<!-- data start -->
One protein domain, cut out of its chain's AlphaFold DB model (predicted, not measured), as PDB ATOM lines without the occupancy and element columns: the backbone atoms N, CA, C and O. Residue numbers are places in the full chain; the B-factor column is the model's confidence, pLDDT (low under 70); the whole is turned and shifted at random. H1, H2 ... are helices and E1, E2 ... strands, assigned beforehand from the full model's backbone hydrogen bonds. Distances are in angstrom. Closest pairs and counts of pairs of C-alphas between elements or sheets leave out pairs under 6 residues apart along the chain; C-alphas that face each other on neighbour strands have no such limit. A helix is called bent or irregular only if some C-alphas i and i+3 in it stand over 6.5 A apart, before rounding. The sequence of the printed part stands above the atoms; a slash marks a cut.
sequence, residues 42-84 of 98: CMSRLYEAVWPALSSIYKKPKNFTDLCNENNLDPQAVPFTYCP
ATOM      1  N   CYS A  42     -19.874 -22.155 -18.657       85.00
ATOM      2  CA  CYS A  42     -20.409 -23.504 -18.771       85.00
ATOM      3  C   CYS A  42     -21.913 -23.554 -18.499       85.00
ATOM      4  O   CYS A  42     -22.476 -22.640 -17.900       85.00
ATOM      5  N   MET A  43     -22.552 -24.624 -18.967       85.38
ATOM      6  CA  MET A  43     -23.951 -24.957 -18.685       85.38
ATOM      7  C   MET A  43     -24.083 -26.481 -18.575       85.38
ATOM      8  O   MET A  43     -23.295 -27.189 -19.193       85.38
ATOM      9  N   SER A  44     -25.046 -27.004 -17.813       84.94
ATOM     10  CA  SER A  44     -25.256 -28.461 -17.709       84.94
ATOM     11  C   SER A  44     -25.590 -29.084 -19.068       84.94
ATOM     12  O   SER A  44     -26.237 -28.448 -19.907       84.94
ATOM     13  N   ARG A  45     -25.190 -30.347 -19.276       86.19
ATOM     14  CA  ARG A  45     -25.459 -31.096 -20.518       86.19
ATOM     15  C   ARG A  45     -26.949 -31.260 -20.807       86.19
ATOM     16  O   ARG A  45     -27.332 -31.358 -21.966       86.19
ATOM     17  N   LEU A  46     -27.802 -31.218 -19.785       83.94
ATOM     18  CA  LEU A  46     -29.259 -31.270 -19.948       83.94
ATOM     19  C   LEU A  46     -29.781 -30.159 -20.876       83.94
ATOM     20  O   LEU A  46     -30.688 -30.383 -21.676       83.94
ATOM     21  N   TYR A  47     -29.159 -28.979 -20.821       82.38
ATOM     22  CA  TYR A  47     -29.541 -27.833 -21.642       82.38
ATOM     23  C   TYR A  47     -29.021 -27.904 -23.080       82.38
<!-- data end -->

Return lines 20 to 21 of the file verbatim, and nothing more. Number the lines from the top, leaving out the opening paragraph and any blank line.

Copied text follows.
ATOM     19  C   LEU A  46     -29.781 -30.159 -20.876       83.94
ATOM     20  O   LEU A  46     -30.688 -30.383 -21.676       83.94